Some parts of the Bible require very little interpretation; their meaning is clearly visible on the surface. However, some parts of the Bible require more knowledge of the culture and practices which would have been well-known to the first-century readers. John chapter 10 is one of those passages.

First-century Israel was a farming culture and sheep were an important part of their agricultural heritage. In fact, they had been part of Israel’s culture from at least the time of Abraham, Isaac and Jacob, the patriarchs (fathers) of the nation. Their methods of tending sheep were quite different from how sheep are reared here in Ireland today. They obviously did not ride around on quads, and they did not use sheepdogs to chase the sheep. Rather, the shepherd would have been intimately acquainted with his sheep and they would have recognised the shepherd’s voice. In other words, there was a relationship of trust between the shepherd and the sheep.

The Old Testament Scriptures frequently liken God’s people to sheep or a flock of sheep and present Him as the Shepherd who cares for His sheep (Psalm 23:1-3). The Scriptures also present the leaders of Israel as those God raised up as under-shepherds to care for His people.

But like leaders today, both political and religious, many of those ancient shepherds enriched themselves at the expense of the sheep. In fact, more than 500 years before the time of Jesus God sent the prophet Ezekiel to rebuke the leaders of Israel for their failure to care for His people (Ezekiel 34:1-10).

In John chapter 9, Jesus healed a man born blind on the Sabbath day, which led to a confrontation with the Jewish religious leaders. These “shepherds” were more concerned about the minutia of their man-made religious rules than about God’s people, “the sheep”. Jesus exposed them not as blind men but as those who rejected Jesus with their eyes wide open (John 9:40-41).

In John chapter 10, Jesus will speak of Himself as the Good Shepherd, but first He uses another metaphor from the world of the shepherd. He says,

“I am the door of the sheep.”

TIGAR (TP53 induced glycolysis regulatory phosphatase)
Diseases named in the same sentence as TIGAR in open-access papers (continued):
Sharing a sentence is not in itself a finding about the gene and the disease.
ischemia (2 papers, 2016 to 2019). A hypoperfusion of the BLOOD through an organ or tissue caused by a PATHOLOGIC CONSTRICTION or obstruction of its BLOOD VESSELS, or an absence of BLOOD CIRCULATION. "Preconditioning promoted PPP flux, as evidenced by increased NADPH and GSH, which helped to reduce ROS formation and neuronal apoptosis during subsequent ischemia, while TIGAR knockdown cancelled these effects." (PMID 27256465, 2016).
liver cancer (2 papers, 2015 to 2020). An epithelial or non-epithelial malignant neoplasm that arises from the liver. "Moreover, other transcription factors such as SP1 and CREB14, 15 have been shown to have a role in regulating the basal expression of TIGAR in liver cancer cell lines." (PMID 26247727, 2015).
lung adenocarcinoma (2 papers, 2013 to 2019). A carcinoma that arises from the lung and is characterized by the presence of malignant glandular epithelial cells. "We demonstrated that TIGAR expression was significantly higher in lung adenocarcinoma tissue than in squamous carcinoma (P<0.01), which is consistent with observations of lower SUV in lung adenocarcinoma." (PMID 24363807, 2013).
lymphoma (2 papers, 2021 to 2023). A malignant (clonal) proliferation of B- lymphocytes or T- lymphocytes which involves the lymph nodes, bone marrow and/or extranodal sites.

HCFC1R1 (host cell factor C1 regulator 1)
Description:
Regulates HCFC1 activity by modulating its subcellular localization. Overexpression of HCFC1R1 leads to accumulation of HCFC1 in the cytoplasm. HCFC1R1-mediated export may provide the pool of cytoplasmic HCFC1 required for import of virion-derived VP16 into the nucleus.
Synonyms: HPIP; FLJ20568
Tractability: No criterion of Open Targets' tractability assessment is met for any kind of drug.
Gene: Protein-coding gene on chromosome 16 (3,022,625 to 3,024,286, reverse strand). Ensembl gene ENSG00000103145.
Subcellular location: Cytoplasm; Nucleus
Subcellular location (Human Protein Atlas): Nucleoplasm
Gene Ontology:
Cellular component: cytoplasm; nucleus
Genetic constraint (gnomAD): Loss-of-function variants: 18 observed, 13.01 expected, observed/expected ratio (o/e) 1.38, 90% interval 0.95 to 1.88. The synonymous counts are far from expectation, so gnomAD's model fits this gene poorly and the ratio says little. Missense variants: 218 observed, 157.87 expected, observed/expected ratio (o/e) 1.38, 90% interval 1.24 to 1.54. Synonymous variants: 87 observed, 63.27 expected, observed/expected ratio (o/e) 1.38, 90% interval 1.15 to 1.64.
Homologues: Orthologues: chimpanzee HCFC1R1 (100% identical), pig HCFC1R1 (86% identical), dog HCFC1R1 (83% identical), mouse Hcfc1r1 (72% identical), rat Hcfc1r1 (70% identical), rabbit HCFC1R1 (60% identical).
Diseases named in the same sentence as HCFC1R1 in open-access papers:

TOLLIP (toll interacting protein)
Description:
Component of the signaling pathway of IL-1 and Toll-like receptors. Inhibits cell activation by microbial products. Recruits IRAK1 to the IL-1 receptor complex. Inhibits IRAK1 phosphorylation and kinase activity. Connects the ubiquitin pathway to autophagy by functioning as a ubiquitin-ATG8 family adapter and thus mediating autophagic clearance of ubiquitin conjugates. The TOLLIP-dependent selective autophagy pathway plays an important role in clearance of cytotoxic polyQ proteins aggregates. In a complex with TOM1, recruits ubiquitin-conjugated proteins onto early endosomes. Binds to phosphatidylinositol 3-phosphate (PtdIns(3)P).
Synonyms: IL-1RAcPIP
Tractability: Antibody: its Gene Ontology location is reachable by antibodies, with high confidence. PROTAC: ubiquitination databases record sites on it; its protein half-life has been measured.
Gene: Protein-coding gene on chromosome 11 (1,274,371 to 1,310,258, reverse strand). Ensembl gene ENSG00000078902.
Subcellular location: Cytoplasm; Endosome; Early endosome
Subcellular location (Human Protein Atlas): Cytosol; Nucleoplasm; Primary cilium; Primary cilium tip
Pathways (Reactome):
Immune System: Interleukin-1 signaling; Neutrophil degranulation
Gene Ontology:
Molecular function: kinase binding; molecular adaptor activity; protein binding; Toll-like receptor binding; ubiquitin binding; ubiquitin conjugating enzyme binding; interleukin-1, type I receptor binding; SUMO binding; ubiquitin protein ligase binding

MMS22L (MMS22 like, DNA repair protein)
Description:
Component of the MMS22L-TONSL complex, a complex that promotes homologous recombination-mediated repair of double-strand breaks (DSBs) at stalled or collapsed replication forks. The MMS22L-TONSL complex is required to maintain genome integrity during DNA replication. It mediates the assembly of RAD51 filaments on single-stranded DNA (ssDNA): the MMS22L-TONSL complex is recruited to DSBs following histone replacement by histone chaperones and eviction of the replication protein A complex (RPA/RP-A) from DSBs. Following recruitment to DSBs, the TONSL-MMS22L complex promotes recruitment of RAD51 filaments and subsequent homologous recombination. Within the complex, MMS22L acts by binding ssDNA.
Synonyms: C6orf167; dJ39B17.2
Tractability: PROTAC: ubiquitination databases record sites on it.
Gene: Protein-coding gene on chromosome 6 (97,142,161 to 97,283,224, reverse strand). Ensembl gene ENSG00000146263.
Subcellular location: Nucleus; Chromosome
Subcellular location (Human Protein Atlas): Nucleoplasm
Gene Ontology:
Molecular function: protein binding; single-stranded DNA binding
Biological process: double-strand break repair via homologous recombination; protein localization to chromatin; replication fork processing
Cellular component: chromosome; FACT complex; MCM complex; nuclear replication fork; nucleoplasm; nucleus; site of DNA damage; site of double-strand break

John 10:7

Jesus is describing what a shepherd would do when out in the fields, away from the village. He would build an enclosure of rocks or branches, call the sheep into the enclosure, and then spend the night lying in the entrance to keep the sheep in and predators out. He says,

“Truly, truly, I say to you, I am the door of the sheep. All who came before Me are thieves and robbers, but the sheep did not hear them.”

John 10:7-8

Judaism had been established through Moses 1500 years before the time of Christ. The Law and the sacrificial system that God gave through Moses were intended to prepare the nation of Israel for the coming of the Messiah (that is, the Christ), but when He came and presented His claims through His words and miracles, the Jewish religious leaders rejected all the evidence, and failed the people they were supposed to be leading. Jesus says that they are thieves and robbers. So He speaks directly to the people themselves, offering them salvation and abundant blessing. He said,

“I am the door; if anyone enters through Me, he will be saved, and will go in and out and find pasture. The thief comes only to steal and kill and destroy; I came that they may have life, and have it abundantly.”

John 10:9-10

In the words of Ezekiel, the sheep were left defenceless and in need of rescue, but the national leaders failed them. But the Lord Jesus had come to save them and to bring them into abundant life. And that is still the offer the Lord Jesus makes today. That relationship of trust that existed between first-century shepherds and their sheep is a relationship that you can enjoy with “the great Shepherd of the sheep” (Hebrews 13:20). He wants you to enjoy abundant life.

Jesus calls his followers, not to a dour, lifeless, miserable existence that squashes human potential, but to a rich, full, joyful life, one overflowing with meaningful activities under the personal favor and blessing of God and in continual fellowship with his people.

ESV Study Bible note, John 10:10

As Jesus prays to His Father in John 17, He describes what the very essence of eternal life is. It is not simply life that goes on for ever and ever (although it does!) but is about intimate fellowship with the loving, Triune God of the Bible.

And this is eternal life, that they may know You, the only true God, and Jesus Christ whom You have sent.

John 17:3

Religion can never meet the deepest longings of your heart. Only a right relationship with a loving, personal, caring God will meet that need. And Jesus offers it freely to any who will enter by Him. He alone is the door to salvation– not the church, not religion, not human effort. As Jesus says in another place:

Come to Me, all you who labor and are heavy laden, and I will give you rest. Take My yoke upon you and learn from Me, for I am gentle and lowly in heart, and you will find rest for your souls. For My yoke is easy and My burden is light.”

Matthew 11:28-30


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